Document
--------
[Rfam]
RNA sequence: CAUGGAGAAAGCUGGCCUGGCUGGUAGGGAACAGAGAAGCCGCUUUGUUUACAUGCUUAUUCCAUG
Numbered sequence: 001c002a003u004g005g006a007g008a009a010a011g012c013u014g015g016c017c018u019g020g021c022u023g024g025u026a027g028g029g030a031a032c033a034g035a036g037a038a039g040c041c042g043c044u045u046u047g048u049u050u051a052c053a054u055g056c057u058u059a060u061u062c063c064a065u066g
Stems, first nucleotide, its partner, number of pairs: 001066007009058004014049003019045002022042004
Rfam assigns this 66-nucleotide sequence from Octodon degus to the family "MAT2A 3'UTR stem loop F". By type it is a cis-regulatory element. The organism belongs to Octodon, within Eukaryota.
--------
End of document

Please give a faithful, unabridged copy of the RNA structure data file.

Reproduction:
[Rfam]
RNA sequence: CAUGGAGAAAGCUGGCCUGGCUGGUAGGGAACAGAGAAGCCGCUUUGUUUACAUGCUUAUUCCAUG
Numbered sequence: 001c002a003u004g005g006a007g008a009a010a011g012c013u014g015g016c017c018u019g020g021c022u023g024g025u026a027g028g029g030a031a032c033a034g035a036g037a038a039g040c041c042g043c044u045u046u047g048u049u050u051a052c053a054u055g056c057u058u059a060u061u062c063c064a065u066g
Stems, first nucleotide, its partner, number of pairs: 001066007009058004014049003019045002022042004
Rfam assigns this 66-nucleotide sequence from Octodon degus to the family "MAT2A 3'UTR stem loop F". By type it is a cis-regulatory element. The organism belongs to Octodon, within Eukaryota.